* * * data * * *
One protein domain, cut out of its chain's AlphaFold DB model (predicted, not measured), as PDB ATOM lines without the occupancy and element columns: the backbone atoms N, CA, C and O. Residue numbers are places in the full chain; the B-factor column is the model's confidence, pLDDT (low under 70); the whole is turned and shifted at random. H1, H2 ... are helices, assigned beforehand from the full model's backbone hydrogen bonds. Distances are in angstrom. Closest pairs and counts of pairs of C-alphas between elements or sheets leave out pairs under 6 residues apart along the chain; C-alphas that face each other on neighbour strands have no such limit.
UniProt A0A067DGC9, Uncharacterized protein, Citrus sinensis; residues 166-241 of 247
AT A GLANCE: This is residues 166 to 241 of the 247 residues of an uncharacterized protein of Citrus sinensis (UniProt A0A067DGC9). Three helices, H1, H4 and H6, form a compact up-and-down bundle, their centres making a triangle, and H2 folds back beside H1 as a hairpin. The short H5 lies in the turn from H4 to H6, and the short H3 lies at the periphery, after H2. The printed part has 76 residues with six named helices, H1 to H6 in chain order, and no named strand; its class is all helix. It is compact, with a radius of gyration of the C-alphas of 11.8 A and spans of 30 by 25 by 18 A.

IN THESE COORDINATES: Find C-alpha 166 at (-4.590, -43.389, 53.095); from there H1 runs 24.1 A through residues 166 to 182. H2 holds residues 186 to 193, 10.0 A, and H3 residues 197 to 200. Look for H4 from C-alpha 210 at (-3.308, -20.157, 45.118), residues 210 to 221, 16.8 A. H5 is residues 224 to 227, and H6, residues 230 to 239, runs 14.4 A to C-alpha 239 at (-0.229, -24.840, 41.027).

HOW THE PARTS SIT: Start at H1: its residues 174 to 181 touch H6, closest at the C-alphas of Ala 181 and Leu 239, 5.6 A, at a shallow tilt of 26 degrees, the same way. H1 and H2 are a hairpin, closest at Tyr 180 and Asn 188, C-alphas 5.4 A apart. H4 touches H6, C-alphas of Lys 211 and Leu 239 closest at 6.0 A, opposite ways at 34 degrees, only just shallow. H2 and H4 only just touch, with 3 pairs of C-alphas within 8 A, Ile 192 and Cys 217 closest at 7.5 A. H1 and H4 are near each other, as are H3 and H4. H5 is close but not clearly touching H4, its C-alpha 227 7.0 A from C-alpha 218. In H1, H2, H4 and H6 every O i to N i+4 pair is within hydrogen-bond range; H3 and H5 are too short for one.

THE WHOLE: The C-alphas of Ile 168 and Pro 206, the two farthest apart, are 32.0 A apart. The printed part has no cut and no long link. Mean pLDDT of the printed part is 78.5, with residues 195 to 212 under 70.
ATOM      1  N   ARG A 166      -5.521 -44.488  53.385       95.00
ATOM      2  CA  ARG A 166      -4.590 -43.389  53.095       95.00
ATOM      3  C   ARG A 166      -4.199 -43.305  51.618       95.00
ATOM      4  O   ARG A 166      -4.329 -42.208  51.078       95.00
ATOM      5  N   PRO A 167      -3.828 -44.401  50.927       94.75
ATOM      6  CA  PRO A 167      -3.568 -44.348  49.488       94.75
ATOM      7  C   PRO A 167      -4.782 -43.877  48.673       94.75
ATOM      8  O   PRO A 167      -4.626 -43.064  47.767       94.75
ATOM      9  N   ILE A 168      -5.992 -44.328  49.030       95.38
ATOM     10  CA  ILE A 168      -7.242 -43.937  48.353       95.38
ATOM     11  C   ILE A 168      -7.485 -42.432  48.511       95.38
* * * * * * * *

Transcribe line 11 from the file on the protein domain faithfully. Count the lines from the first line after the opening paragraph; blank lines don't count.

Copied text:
ATOM      6  CA  PRO A 167      -3.568 -44.348  49.488       94.75